British Sign language expansion to adapt to climate change. – Blog

Climate change directly refers to shifts in weather patterns. As a result of increased human activity associated with fossil fuels, global warming is slowly becoming irreversible. When scientists are discussing climate change in further detail, phrases such as “carbon footprint” often arise in communication. For a long period of time, deaf people including teachers and scientists, had to spell out these challenging phrases letter by letter, an effort which is very time-consuming.  

In the hope to make biodiversity more accessible for deaf people, scientists and BSL users have created more than 200 environmental terms. To maximise expansion, scientists and BSL users from the Royal Society and Scottish Sensory Centre obtained words and phrases associated with climate change and pollution from GCSE and A Level course. As of August 2023, 200 terms were added, however, by the end of the project, the team will have added around 400 environmental terms.  


Themes within the Scottish Sensory Centre curriculum of Environmental science terms include: 


Theme 1- Ecosystems and Biodiversity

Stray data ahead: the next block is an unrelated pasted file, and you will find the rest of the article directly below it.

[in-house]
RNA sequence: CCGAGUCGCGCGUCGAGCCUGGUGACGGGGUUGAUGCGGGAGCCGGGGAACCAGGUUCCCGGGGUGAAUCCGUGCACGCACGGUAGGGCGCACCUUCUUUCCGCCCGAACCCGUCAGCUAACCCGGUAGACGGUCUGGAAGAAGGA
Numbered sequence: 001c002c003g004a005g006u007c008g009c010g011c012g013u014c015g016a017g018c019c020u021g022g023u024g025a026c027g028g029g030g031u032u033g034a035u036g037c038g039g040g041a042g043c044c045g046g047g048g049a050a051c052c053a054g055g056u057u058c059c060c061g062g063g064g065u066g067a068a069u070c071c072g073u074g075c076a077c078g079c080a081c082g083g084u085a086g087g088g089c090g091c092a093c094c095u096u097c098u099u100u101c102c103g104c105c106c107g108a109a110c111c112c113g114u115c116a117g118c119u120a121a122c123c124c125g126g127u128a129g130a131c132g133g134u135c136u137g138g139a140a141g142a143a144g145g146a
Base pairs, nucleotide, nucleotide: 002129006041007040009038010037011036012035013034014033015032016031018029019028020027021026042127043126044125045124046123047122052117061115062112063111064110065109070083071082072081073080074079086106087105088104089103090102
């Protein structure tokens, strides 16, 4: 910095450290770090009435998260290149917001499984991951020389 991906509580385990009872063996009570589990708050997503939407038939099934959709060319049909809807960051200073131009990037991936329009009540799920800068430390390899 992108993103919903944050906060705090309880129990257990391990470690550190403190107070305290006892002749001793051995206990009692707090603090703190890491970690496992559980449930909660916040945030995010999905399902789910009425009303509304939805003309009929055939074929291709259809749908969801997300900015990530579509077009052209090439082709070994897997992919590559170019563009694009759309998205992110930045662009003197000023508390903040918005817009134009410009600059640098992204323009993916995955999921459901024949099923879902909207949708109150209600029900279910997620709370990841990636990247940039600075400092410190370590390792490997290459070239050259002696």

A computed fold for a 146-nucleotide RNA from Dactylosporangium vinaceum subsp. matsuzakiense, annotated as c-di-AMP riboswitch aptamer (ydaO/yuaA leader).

Theme 2- Physical Environments and Pollution 


The final 200 terms will cover differing topics such as: 


  • Sustainability 
  • Energy 
  • The impact of environmental change on humans.  
  • Terms will include -Global warming, carbon neutral and deforestation.  


The project coordinator, Dr Audrey Cameron expressed how this expansion would enable full inclusion as it would allow deaf people to be involved in important meetings and conversations- something Cameron had previously been excluded from. A more saturated glossary would widen the participation of deaf people at important summits. Alongside an increase in participation, the expansion is something that is empowering for those wanting to pursue a career in the sciences.  


If you would like to learn some new signs in the British Sign Language, here are a few:  


  1. Greenhouse gases: Both hands in circular shapes move around to represent gases, then put the left hand at the horizontal position and move the right hand, with the index finger pointing, down and back up to the left hand to show the sunlight reflecting on Earth’s surface.  
  1. Carbon footprint: Left hand as a C shape with right hand fingers moving away from the left hand to resemble carbon being released to the environment. 
  1. Carnivores: Two five-fingered claws coming together as sharp teeth.  
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